Dealing with Disappointment

IMG_3847The theme of disappointment emerged last week in my sessions with clients. Some were disappointed by the reality that there’s no such thing as a perfect relationship. Others became aware of how scared they felt about the prospect of disappointing their partner. Others felt disappointed that their child was different in some way from their fantasy child. They covered the range and types of disappointment: the type disappointment that occurs present-day as a result of what’s happening right now – ie. My partner is half an hour late or Oh, shoot, I just dropped my ice cream cone – and the disappointment that results when our expectation of how things “should” be doesn’t match up to reality.

How you deal with disappointment is directly correlated to how your disappointment was handled when you were a child. If you learned that disappointment was a normal part of the human spectrum emotions and your parents or caregivers didn’t try to immediately distract you from or talk you out of your disappointment, you probably have a healthy relationship to this feeling. But if, like most kids, your parents’ discomfort with their and, thus, your big feelings – and disappointment can emerge in a huge way with kids – caused them to shut you down, you would have learned to sequester disappointment into the same corner of your psyche where all other uncomfortable feelings live. Kids are confronted with disappointment on a weekly basis (if not more), and I certainly understand the impulse to distract them out of it by directing their attention to some other shiny new object. But if we want our kids to develop a compassionate relationship to their big feelings, we have to make room for this one as well.

Making room for disappointment also means developing a capacity to tolerate others’ disappointment. Just as people will disappoint you, so you will inevitably disappoint others countless times throughout the course of your lifelong relationships. If you believe that you can’t tolerate others’ disappointment, you’ll sacrifice yourself, giving yourself away in order to appease them. So if your partner asks you to accompany him to his parents’ house this weekend and you say yes even though you really need to be alone because you’re scared of disappointing him or don’t believe that he can handle feeling disappointed, you’re laying the foundation for resentment to breed. The same is true with parents, kids, friends, and co-workers. In the most extreme case, if you aren’t willing to tolerate others’ disappointment you may end up lying or omitting information (which is, of course, lying). So in order for healthy and conscious relationships to grow, dealing with disappointment is an essential element.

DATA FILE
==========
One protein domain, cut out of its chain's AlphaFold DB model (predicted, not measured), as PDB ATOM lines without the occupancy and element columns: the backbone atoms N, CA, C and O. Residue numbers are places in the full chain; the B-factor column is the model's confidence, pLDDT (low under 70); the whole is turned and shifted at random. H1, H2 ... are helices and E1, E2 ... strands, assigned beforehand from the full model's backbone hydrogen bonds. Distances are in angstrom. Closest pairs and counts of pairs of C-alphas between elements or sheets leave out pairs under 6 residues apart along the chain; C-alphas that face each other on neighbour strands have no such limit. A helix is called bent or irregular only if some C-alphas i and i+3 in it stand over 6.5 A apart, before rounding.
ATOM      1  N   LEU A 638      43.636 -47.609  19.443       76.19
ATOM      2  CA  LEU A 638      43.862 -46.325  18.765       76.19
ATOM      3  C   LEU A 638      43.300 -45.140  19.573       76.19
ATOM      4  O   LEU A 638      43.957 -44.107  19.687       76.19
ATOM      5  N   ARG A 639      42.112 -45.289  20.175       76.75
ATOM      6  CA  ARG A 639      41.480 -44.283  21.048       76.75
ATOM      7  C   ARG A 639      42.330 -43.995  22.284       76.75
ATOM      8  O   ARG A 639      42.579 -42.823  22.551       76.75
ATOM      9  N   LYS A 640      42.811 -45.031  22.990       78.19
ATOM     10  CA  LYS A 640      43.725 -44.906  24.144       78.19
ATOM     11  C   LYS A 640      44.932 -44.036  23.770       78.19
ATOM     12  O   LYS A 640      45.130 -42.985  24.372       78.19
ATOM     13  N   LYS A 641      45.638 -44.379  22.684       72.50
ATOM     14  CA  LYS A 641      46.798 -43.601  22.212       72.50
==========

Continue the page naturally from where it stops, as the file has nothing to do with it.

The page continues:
When it comes to intimate relationships, the theme of disappointment takes on a heightened charge because, just like we don’t learn that it’s okay to feel annoyed with your partner, not to love everything about him or her, hate him at times, not miss her every second of the day, and experience ambivalence around feeling in love and attracted, so we don’t learn that it’s normal to disappoint each other.  You may carry a story that says, “If we disappoint each other our relationship is flawed and doomed.” It’s a false story and needs to be uprooted and allowed to wither just like every other myth that you carry about relationships.

The truth is that life is full of disappointment. It’s partially a result of the unrealistic expectations we absorb from the get-go because of our fantasy-laden culture, but it’s also just a normal part of life even in the healthiest cultures. In any case, when we move toward this uncomfortable feeling and develop tolerance for others’ disappointment, we lay one more element of the foundation that will allow a healthy life to take root and flourish.

23 comments to Dealing with Disappointment

  • Dear Sheryl,

    Like so often with your writing, this article is a breath of fresh air. Disappointment does not (have to) spell disaster, it’s just part of life. I always look forward to your articles, which perhaps above all say, it’s ok to be fully human, and that’s lovable – and that’s the whole adventure of life too. A needed reminder, for me, and so many.

    Thank you, always.

    Best wishes from the Swiss Alps,
    Alison

  • Just two weeks ago, I was working on this same lesson. I re-realized that I often will step in and try to caretake the emotions of others because I have a belief that it’s not ok if they’re disappointed. When I looked further, I realized it was less about “helping” and “cheering up” the other person and more about controlling them because I’m uncomfortable if they feel “negative.” I definitely learned yet another layer of this important lesson! 🙂

    • Amy

      Niloofar,

      I can really relate to your post. I hate conflict and always have tried to avoid it for as long as I can remember!

      Just like my mom, I am a people pleaser, but as you said, it more has to do with controlling the situation or the person because I don’t want to feel uncomfortable in their presence.

      Thanks for your insight!

  • Amy

    Sheryl,

    This article like all others always seems to come at just the right time.

    I have been participating in your E Course for a few weeks now and it is really helpful! I strongly urge anyone considering to take the plunge and do the work.